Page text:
In 2019, Rhode Island lawmakers passed a new law for survivors of childhood sexual abuse. This law extended the legal deadline to file civil lawsuits against one’s abuser.
Unfortunately, a loophole in the law has made it difficult for survivors to hold institutions accountable for their part in the abuse. To close the loophole, lawmakers are once again proposing new legislation for survivors.
But, institutions facing abuse allegations, such as the Catholic Church, oppose the proposed bill.
Rhode Island’s Annie’s Law
In 2019, Rhode Island lawmakers passed a bill called Annie’s Law.
Annie’s Law is named after a state representative’s sister, Ann Hagan Webb. As a child, Webb was abused by a parish priest.
Annie’s Law extends the state’s statute of limitations to file a civil claim against an abuser.
Before Annie’s Law: Survivors had to file a civil claim within seven years after turning 18 years of age.
After Annie’s Law: Survivors may now file a claim anytime within 35 years following their 18th birthday.
This new deadline extension also applies retroactively. It revives older cases of abuse that would otherwise be expired under the previous statute.
Thus, any childhood sexual abuse survivor in Rhode Island may file a claim against an abuser any time before their 53rd birthday.
Annie’s Law gave many abuse survivors a second chance at justice. However, there is one loophole in the law that prevents many survivors from gaining the full justice they deserve.
A Loophole In Annie’s Law
Many state courts have taken a narrow interpretation of the language in Annie’s Law.
According to the state court’s interpretations of Annie’s Law, any survivor can file a lawsuit against an abuser no matter how old the case. The new deadline applies retroactively to all cases against “perpetrators.”
However, for lawsuits against a defendant who is not the direct abuser, survivors can only file a lawsuit if the case is still viable under the old statute. Some judges have dismissed cases against institutions. These judges claim institutions and their leaders are not “perpetrators” by law as they did not commit the actual abuse.
In 2019 and 2020, several men sued the Diocese of Providence under the new statute. Their cases would be expired under the previous law.
The three priest abuse lawsuits claim the diocese protected abusive priests to the point of criminal misconduct. In one example, the diocese interfered with a law enforcement investigation. The lawsuits argue that because of its behavior, the diocese should be considered a “perpetrator” under the new law.
Superior Court Judge Netti C. Vogel dismissed the claims. Vogel reasoned, according to the language of the law, the “perpetrator” could only be the abuser.
The plaintiffs have appealed the judge’s decision. In the meantime, lawmakers are considering options to close the loophole.
Lawmakers Seek To Close Loophole
In February 2021, Rhode Island lawmakers introduced a new bill to close the loophole and ensure survivors have the opportunity to sue responsible institutions.
The new legislation would expand the definition of “perpetrator” to include individuals or institutions that aided or concealed the abuse.
If passed, survivors would be able to sue entities such as the diocese or schools. They would also be able to sue the responsible leaders of these institutions.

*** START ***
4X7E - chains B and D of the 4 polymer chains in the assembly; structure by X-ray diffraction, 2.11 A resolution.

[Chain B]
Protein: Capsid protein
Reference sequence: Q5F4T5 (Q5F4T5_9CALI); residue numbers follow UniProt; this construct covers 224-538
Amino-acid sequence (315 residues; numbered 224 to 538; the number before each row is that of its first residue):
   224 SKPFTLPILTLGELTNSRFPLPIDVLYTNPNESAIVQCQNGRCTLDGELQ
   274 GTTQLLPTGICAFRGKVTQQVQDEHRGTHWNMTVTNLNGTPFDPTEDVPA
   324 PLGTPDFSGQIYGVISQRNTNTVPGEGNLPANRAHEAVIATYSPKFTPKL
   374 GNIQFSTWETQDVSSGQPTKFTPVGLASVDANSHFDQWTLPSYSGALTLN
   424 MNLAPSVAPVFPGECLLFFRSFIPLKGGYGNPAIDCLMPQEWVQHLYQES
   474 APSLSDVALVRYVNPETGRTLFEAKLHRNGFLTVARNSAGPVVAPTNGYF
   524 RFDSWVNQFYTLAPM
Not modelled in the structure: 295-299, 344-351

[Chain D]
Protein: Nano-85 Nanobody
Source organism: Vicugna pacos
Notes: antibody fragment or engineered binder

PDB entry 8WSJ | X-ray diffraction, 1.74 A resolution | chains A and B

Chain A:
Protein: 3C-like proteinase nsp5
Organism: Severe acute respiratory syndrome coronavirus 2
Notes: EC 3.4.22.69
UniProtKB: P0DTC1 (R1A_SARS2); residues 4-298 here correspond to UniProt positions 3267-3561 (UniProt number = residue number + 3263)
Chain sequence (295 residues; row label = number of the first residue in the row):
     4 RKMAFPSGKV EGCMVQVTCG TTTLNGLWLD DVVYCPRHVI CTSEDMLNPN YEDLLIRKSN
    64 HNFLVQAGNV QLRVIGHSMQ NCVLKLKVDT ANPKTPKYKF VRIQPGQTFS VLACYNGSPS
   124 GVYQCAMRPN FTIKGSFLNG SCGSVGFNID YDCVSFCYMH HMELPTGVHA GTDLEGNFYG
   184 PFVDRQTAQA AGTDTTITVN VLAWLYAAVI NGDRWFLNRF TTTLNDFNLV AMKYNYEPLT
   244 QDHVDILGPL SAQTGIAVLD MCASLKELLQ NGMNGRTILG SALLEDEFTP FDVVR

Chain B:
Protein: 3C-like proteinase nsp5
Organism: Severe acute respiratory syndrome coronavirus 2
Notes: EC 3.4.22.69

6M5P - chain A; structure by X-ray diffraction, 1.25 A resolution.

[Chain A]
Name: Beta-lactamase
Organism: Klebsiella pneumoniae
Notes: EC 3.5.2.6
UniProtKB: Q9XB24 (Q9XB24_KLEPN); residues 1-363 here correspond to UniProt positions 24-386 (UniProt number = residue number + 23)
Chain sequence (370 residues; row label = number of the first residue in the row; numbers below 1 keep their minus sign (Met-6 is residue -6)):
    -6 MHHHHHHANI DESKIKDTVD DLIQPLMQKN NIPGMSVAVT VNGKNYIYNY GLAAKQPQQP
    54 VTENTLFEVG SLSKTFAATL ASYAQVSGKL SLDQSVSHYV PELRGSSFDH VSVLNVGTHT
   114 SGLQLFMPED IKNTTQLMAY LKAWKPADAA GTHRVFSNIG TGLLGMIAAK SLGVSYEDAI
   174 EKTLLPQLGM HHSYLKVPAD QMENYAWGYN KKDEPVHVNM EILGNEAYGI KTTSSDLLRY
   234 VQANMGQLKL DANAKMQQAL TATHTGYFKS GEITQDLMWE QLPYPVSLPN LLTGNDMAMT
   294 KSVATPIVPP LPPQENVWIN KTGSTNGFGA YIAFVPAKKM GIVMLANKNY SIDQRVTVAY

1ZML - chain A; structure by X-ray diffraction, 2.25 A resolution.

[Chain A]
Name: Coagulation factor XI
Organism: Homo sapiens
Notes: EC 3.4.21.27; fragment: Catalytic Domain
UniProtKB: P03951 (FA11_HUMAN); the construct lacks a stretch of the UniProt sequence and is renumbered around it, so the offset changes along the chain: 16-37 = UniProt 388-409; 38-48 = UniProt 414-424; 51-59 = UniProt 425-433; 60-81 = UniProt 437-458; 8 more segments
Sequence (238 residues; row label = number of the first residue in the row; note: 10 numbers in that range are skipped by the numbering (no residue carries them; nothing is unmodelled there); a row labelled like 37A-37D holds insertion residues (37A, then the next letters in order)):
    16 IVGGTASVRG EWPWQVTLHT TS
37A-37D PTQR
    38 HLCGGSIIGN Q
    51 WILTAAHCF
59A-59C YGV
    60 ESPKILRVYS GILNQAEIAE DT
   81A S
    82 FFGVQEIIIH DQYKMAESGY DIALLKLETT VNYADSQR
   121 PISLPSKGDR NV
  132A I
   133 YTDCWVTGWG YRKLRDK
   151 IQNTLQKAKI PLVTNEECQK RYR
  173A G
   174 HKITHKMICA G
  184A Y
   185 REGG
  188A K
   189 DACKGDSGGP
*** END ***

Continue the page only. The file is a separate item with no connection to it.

“There’s been no justice for these people. Time alone should not be the reason to allow an injustice to occur.”
Similar Legislation Enacted Nationwide
Rhode Island is one of many states considering statute reforms for abuse survivors. Many states have expanded their statutes or opened “look back” windows to revive older abuse claims. For example, California, New Jersey, New York, North Carolina and Washington, D.C. all opened “look back” windows.
However, the deadline to file a claim in Washington, D.C. is quickly approaching. Washington, D.C.’s “look back” window will close on May 2, 2021.
Learn More About Your State’s Laws
Speak with One of Our Attorneys Today
Catholic Church Opposes Proposed Bill
Many people support the proposed bill to close the loophole. It is one more piece of legislation that could directly benefit child sexual abuse survivors.
However, the Rhode Island Catholic Church and the state’s insurance lobby oppose the new bill.
Rev. Bernard Healey, chief lobbyist for the Providence Diocese, voiced his concerns, “It complicates and impedes the administration of justice … does little to protect victims, and subjects an institution that has made tremendous and demonstrable strides on the issues surrounding child sexual abuse to liability stemming from activity that occurred literally decades ago.”
An advocate for the American Property Casualty Insurance Association claims the bill will interfere with the ongoing case before the state Supreme Court. Additionally, he claims lawmakers aren’t considering the “potentially disruptive impact on Rhode Island’s insurance market.”
Many supporters of the bill believe this strong opposition highlights a lack of empathy for the victims.
“The Providence Diocese allowed priests the freedom to molest, rape, destroy innocent children on their very own properties. For the church to work so hard against these cases proves that [the hierarchy] doesn’t care one bit about child abuse victims.”
Despite strong opposition, the bill has a great amount of support behind it. It may well become law in the near future.
Amaral, B. (2021, March 1). R.I. lawmakers want to change the deadline to sue over sexual abuse. The Boston Globe.
Gregg, K. (2021, March 24). Church, insurers oppose new effort to extend deadline for sex-abuse lawsuits. The Providence Journal.